There is something about the not-so-convenient lifestyle of the city that keeps you real, grounded, and interesting. I remember reading that Mayor Bloomberg takes the subway to work. And he is the sixth richest man in America. If you have watched the hit American television comedy-drama series, Sex and the City, you’d recall an episode where the four friends visit Los Angeles. By the end of it, they are miserable and can’t wait to return to NYC.

American playwright and screenwriter, Neil Simon, once said, “When its 100 degrees in New York, it's 72 in Los Angeles. When its 30 degrees in New York, in Los Angeles it's still 72. However, there are 6 million interesting people in New York, and 72 in Los Angeles.” I smile every time I read these lines. And no part of me believes there is anything exaggeration in them.

Another classmate of mine in graduate school, born and bred in LA, said similar, negative things about her city. Her father ran operations for one of the largest entertainment houses, so growing up she mingled/partied with the “in” people, which included big name celebrities. She’d said, “Men in LA are always on the lookout for “better” women. They could be chatting with you, but they would be looking around you. Given every 3rd person in LA is an aspiring actor or a model, there is no dearth of good-looking people.”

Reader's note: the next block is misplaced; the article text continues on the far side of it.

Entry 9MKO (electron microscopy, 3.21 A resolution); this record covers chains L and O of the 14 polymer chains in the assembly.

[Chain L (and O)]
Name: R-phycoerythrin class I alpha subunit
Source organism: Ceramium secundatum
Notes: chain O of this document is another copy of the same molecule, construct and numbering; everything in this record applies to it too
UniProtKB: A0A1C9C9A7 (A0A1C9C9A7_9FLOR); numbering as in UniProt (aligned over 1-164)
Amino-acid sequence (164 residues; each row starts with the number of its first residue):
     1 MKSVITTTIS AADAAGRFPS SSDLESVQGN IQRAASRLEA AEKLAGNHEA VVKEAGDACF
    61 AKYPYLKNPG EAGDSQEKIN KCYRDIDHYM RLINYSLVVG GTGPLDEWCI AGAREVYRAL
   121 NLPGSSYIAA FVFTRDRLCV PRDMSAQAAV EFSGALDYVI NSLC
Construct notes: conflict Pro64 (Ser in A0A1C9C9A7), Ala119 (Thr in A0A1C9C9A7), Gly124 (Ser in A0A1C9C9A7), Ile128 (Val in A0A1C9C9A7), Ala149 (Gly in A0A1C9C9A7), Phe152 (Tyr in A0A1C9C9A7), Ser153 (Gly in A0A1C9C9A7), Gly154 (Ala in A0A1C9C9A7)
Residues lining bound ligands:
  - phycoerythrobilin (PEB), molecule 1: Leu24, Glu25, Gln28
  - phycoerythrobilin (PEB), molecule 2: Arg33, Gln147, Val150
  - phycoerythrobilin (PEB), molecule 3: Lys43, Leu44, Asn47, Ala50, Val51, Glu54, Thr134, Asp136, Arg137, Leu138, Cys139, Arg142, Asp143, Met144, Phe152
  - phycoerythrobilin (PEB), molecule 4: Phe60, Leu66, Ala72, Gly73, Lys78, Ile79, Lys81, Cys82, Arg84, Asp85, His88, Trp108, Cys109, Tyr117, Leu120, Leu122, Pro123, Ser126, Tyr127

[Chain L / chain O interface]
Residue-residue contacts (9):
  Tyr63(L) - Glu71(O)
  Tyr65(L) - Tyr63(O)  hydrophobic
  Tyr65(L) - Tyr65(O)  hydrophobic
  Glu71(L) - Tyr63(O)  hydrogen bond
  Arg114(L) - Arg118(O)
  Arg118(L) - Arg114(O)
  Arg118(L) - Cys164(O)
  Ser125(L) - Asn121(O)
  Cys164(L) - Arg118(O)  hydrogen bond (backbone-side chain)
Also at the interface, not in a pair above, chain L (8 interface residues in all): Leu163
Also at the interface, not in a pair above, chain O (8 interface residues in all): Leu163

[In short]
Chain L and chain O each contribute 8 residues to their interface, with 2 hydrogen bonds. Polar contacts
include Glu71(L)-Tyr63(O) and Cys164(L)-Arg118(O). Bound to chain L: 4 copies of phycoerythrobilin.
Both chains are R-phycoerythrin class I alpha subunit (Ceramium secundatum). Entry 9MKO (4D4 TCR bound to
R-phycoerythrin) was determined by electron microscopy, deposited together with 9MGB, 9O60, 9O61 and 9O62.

New York is clogged with celebrities. At our restaurants, bars, parks, bakeries, schools, and stores. But we don’t gawk at them. Or rush to them for an autograph. I was shopping for shoes at Barneys when I spotted the Olsen twins. We literally sat next to each other. A couple of years ago, I saw Jennifer Lopez in Tribeca. But I have also met Jhumpa Lahiri, Malcolm Gladwell, and Salman Rushdie in New York City.

Ultimately, LA might be fun with Disneyland, Universal Studios, Sunset Boulevard and all of that, but New York is that damn efficient and cool where we define who our heroes and celebrities are!

More until next time,


Copyright © 03.07.2012

“Tip the world over on its side and everything loose will land in Los Angeles.” Frank Lloyd